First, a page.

Do you ever asked yourself just how ‘Lightning Seen from Space’? Dramatic photos from NASA show lightning in the eye of Cyclone Bansi on January 12. The rare images were taken by Italian astronaut Samantha Cristoforetti aboard the International Space Station (ISS), who managed to capture the lighting at the exact second it hit the eye of the cyclone.
More than 500,000 pieces of debris, or “space junk,” are tracked as they orbit the Earth. They all travel at speeds up to 17,500 mph, fast enough for a relatively small piece of orbital debris to damage a satellite or a spacecraft.
It’s hard to imagine what life would look like if we were rotating around some star other than the sun. So the Russian Federal Space Agency imagined for us. And it looks awesome. The video above puts different stars at the center of our solar system, envisioning Earth in a very different light. Five different lights, actually.
In March, NASA’ Dawn spacecraft will arrive ceres to begin the first close-up examination of a dwarf planet. Ceres is 600 miles wide the largest of the asteroids between Mars and Jupiter. “We’re going to reveal the fascinating details of a giant world of rock and ice,” said Marc Rayman, the chief engineer for NASA’s Dawn spacecraft. “Ceres has 38 percent of the area of the continental United States. It’s actually the largest body between the sun and Pluto that a spacecraft has not yet visited.”
When you crush the Sun to the size of a small town and crush the Earth to the size of a peanut … you will know how big the black holes can be. This crazy black hole comparison will definitely blow your mind, hopely I was able to convey my fascination. Enjoy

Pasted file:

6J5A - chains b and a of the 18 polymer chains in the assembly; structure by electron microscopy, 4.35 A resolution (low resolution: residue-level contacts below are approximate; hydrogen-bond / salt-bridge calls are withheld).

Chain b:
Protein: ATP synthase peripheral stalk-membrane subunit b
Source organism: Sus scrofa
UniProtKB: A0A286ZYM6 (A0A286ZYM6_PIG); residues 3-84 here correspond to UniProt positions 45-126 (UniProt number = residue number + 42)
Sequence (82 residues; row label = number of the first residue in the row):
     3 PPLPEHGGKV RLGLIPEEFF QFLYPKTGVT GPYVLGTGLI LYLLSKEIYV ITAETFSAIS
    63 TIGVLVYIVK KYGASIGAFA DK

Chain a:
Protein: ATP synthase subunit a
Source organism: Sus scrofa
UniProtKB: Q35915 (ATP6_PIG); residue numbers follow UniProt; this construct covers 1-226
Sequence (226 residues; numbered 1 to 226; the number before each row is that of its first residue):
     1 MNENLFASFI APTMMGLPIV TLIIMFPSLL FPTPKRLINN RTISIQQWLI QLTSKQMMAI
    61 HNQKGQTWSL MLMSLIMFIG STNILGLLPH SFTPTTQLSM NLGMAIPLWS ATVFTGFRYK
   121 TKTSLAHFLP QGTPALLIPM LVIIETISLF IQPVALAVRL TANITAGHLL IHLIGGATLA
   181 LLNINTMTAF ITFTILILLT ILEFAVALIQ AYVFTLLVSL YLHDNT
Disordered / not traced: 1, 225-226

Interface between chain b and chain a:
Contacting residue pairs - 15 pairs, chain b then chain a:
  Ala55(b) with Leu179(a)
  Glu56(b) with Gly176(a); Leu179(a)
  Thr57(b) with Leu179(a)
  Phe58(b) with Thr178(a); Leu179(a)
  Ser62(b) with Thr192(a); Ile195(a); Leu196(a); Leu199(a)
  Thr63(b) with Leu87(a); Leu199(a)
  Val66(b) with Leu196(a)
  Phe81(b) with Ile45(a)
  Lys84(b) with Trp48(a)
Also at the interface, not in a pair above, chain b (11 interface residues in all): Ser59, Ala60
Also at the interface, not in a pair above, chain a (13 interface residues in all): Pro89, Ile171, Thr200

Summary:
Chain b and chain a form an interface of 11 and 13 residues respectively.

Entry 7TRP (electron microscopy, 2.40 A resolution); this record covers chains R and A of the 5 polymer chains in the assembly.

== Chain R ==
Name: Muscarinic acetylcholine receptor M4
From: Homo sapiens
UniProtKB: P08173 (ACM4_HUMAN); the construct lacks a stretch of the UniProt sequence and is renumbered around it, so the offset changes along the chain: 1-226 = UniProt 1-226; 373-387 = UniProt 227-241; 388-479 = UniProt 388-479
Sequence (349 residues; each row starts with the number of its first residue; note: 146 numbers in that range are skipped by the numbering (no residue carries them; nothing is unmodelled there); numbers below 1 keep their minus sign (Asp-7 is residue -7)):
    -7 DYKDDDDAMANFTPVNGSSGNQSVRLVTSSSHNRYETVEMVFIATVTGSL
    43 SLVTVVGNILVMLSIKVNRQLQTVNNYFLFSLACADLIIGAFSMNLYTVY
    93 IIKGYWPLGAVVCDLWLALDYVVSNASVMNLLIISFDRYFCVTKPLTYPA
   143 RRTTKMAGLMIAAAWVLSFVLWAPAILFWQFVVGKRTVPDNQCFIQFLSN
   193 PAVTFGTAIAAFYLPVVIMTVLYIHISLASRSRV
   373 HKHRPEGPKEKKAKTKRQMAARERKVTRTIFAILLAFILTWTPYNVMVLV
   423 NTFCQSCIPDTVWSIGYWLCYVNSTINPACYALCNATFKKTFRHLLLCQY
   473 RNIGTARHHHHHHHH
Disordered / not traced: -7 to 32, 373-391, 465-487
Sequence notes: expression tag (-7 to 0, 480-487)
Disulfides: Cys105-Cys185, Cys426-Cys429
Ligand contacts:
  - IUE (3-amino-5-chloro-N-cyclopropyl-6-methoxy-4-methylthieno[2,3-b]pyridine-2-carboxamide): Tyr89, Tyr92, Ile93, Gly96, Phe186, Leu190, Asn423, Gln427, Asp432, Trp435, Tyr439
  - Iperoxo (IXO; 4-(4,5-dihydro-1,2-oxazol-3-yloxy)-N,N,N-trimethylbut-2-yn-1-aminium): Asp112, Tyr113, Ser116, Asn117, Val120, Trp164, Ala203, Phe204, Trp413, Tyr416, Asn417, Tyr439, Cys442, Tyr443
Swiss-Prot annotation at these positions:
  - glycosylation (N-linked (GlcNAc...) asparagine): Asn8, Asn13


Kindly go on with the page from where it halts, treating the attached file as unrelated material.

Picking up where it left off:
I saw this sweet little video by visual effects artist Lucas Green: “Space Suite”. He took NASA images from Cassini, Hubble, and more, applied a few simple 3-D tricks to them, and created something pretty dang amazing.
It’s all really …
What would happen if the moon were replaced by various planets in the sky? One YouTube user has taken a look at this hypothetical scenario – and the results are rather impressive.
During his six-month “Blue Dot” mission on the International Space Station, German astronaut Alexander Gerst would often leave his camera running while he worked and did experiments.
We’ve got about 4 billion years before the Milky Way galaxy is no more. We’re on a collision course with our nearest neighbor, Andromeda, and now—thanks to researchers with the International Centre for Radio Astronomy Research—we have an updated idea what that galatic crash might look like.
The Big Bang Theory is the leading explanation about how the universe began. At its simplest, it talks about the universe as we know it starting with a small singularity, then inflating over the next 13.8 billion years to the cosmos that we know today.